In a land area of 4,286.80 square kilometers, the diocesan territory covers the provincial state of Goa and the Union territories of Daman and Diu in Gujarat and Dadra and Nagar Haveli in Maharashtra.
Panjim is the biggest city in the archdiocese. Margoa and Vasco are other important towns in the territory.
Around 2,121,000 is the total population as of 2016. Konkanis are the major ethnic groups.
Konkani, English, Marathi, Portuguese, Gujarati and Hindi are the languages used in the diocesan territory.
The glorious chapter of the expansion of the Catholic Church in the east can be said to have begun after the European 'discovery' of the sea route to India in 1498. This helped the coming of the European fathers to these lands, one of them being St. Francis Xavier, the great Apostle of the East and Patron of the Missions. Goa is privileged to have been the starting point of his Church work and the place where his sacred remains are preserved.
Goa was called the "Rome of the East" due to the central role it played in the evangelization of the east. One Goan priest, Father Joseph Vaz, who distinguished himself in the evangelization of Sri Lanka and is therefore acclaimed as the 'Apostle of Ceylon', was beatified by Pope John Paul II on Jan. 21, 1995. Another Goan priest, Father Agnelo de Souza, member of the Missionary Society of Pilar, is hopefully on the way to beatification. Pope Clement VII erected the See of Goa on Jan. 31, 1533. Its Jurisdiction extended from the Cape of Good Hope in South Africa, to China and Japan. On Feb. 4, 1557, Pope Paul IV detached Goa from the province of Lisbon and raised it to a metropolitan archdiocese, having as suffragans the dioceses of Cochin and Malacca (Malaysia). In the course of time, the Sees of Macau (near Hong Kong), Funay (Japan), Cranganore, Mylapore, Nanking and Peking in China, Mozambique in East Africa and Daman were created and made suffragans of Goa.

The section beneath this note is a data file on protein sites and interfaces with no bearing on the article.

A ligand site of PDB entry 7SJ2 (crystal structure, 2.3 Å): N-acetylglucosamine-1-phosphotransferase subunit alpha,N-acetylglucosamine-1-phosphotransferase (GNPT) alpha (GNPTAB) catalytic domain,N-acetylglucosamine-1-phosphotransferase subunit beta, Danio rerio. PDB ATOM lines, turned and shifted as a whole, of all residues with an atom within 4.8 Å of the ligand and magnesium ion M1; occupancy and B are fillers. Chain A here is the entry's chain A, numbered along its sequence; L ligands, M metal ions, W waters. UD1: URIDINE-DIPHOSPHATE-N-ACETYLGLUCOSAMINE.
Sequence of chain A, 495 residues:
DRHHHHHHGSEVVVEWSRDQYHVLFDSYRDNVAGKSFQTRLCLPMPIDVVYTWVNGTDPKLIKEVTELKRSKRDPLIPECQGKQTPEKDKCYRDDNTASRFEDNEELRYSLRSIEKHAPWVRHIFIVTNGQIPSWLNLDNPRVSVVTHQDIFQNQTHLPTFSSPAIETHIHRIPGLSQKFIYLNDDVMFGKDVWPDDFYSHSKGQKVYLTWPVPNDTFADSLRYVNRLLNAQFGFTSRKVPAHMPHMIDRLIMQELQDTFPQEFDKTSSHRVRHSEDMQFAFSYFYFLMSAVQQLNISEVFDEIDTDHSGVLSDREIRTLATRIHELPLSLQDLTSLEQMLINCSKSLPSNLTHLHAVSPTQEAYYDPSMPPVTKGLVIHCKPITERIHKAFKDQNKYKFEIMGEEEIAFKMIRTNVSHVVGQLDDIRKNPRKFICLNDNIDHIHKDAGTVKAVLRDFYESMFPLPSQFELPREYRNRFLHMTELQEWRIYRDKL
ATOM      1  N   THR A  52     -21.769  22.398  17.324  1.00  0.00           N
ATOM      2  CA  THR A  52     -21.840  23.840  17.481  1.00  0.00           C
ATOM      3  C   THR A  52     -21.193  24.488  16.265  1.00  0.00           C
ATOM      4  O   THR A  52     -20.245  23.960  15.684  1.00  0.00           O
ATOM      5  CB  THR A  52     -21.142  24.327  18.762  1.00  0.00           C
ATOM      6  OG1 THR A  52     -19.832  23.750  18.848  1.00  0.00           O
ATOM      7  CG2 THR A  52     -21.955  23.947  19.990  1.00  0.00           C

In 1572, Pope Gregory XIII acknowledged the archbishop of Goa as the primate of the East. By 1857, Goa had gained some more suffragans while, on the other hand, it had lost most of its overseas suffragans, to the exception of Macau and Mozambique.
On Jany 23, 1886, Pope Leo XIII made the archbishop of Goa patriarch of East Indies. In the same year, the archdiocese of Cranganore was suppressed and its title was annexed to the diocese of Daman.
The city is managed by corporation. The villages and small towns are administered by elected local bodies called panchayats and municipalities respectively.
The archdiocesan area is well-connected in terms of transport infrastructure by roads and railway. The nearest airport is in Panaji city. The city has a major port and a naval base.
Nearly Rs 53,902 ($1,133) is the per capita income in the territory, one of the highest in India, as of Oct. 5, 2009. Fishing and tourism are the major revenue earners in the archdiocese. Cash crops such as coconut, cashew and rubber along with rice are cultivated in the archdiocesan territory.
Major cement factories, ship building yards, Naval stations are situated here. Minerals are also available in the area.
Government and private operators provide extensive telecommunication facilities in the diocesan area. The archdiocese is well connected by local cable TV networks.
Nearly 75.1 percent is the literacy rate in the diocesan territory.
Gonsalo Garcia was born on Feb. 5, 1556, to a Portuguese father and Indian mother of Konkani descent, at Agashi village at Bassein (now Vasai), near Mumbai city in western India. His father was a soldier stationed at Fort Bassein, a Portuguese fort. Gonsalo received his education under the Jesuits. While assisting at the Church of the Holy of Jesus at Bassein, he developed a friendship with Jesuit Father Sebastian Gonsalves, who eventually became his lifelong mentor and guide.